Monday, 9 June 2014


Brief guide to fabric:
Fabrics are either woven or knitted, and can be made from animal fibres (wool and silk), plant fibres (cotton and linen) or man-made fibres (nylon). Knitted fabrics are more stretchy than woven ones.

As you can see from one of my stash piles, I love bright cottons.

I won't go into every fabric, but a quick break down is:
Cotton: the most versatile fabric, woven cotton comes in many different weights from light-weight handkerchiefs to heavy canvas. It’s often used for shirts, skirts, trousers, jeans and bags. Fabrics like denim, moleskin and corduroy are generally made from cotton. Range of prices – often fairly cheap.
Cotton jersey: knitted by machine from fine cotton thread, this fabric is what t-shirts are made of. It’s stretchy and comfortable to wear, but not as easy to sew as woven fabric.
Linen: woven linen is easy to sew and comes in a variety of weights. It tends to crease a lot and is often blended with cotton. It’s main use is in making summer clothes. Can be quite expensive.
Silk: shiny, slippery woven fabric often used for luxury underwear, blouses and dresses. Expensive and difficult to sew.
Wool: Can be knitted or woven. Woollen fabrics are often made into suits, coats and posh skirts and trousers. Often fairly expensive and tend to be dry clean.
Polyester and polycotton: synthetic woven fabric, generally light-weight and crease resistant. Polycotton is a blend of polyester and cotton. Often pretty cheap.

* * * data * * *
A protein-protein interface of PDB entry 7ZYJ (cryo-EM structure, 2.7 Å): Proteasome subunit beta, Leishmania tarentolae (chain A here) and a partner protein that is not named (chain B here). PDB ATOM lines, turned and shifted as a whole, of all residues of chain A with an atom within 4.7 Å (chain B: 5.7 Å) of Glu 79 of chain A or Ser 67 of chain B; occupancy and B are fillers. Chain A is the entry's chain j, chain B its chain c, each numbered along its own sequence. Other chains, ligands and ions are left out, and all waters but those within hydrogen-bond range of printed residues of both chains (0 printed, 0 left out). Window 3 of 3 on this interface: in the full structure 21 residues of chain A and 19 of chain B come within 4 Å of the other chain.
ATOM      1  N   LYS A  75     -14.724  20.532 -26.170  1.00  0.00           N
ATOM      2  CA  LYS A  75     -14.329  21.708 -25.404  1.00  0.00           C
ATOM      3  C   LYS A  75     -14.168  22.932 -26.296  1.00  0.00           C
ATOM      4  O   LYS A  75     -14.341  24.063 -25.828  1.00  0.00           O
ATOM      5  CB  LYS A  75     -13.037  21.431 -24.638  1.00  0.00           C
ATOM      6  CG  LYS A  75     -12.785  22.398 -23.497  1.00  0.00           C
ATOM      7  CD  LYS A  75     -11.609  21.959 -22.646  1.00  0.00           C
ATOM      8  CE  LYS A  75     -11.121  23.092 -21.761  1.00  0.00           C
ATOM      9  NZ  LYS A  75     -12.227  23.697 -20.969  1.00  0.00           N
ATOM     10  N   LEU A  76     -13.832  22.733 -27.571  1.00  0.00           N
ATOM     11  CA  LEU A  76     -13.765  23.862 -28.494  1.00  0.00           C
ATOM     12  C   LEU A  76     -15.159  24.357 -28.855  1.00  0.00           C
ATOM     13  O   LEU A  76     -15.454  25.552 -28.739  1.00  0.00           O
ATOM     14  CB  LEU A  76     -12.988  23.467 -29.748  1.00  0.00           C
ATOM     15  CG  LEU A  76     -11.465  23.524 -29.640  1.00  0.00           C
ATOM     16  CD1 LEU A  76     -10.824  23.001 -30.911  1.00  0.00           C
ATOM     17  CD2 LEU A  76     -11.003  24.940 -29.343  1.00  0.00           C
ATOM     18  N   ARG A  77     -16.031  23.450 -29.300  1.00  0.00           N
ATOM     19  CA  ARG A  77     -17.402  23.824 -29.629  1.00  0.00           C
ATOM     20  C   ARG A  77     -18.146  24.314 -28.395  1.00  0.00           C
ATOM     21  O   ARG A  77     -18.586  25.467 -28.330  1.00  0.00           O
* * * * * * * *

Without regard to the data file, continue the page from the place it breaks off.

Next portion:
Good fabrics for beginners
To start with, it’s a good idea to buy fabric that is easy to sew and not too expensive.
A woven fabric that will not slip or stretch to much when you sew it. This means choosing cotton, linen or a cotton-linen blend. Avoid silk, rayon, shiny polyester and cotton jersey and other knitted fabrics.
Either plain colours or small prints. Avoid stripes, checks and big patterns for the moment as they are more difficult to lay out.
Light- to medium-weight fabrics. Avoid really heavy-weight fabrics like denim at first as they are harder to manipulate. It’s also a good idea to steer clear of bumpy or ridged fabrics like corduroy for your first attempt at sewing.

How to buy fabric
It is easiest to buy/have your sewing pattern first, then shop for fabric. Once you've got your pattern, you know what kinds of fabric you’re looking for and how much fabric to buy. You can also buy any thread, zips, buttons or other notions to match at the same time.

When you are looking at fabric in a shop:
Check that the fabric is one of the ones recommended on the back of your pattern envelope.
Unroll the fabric bolt a little and have a look at how the fabric hangs (called its drape). Do you like the feel of it? Is it soft or stiff? Does this fit with what you are planning to make? Is the fabric scratchy?
Have a look at the label, there should be some information about the fibre content and care instructions. Can you machine wash it or is it dry clean only? If it sounds like it’s too high maintenance, move on.
Visualise your planned project made up in the fabric. Does it look right? Do you like it? Is the fabric in a colour that suits you?

Check the width of the fabric. Fabrics are made in different widths: mainly 150cm and 115cm. Look at your pattern to find out what length of fabric you will need to buy.

The other fabric to look at is furnishing fabric, yes is is a lot heavier, but is great for some clothing and perfect for crafting. The two below are for my next two projects. Owls are for bunting for a customer, roses are for me. I am finally decorating my sewing space.

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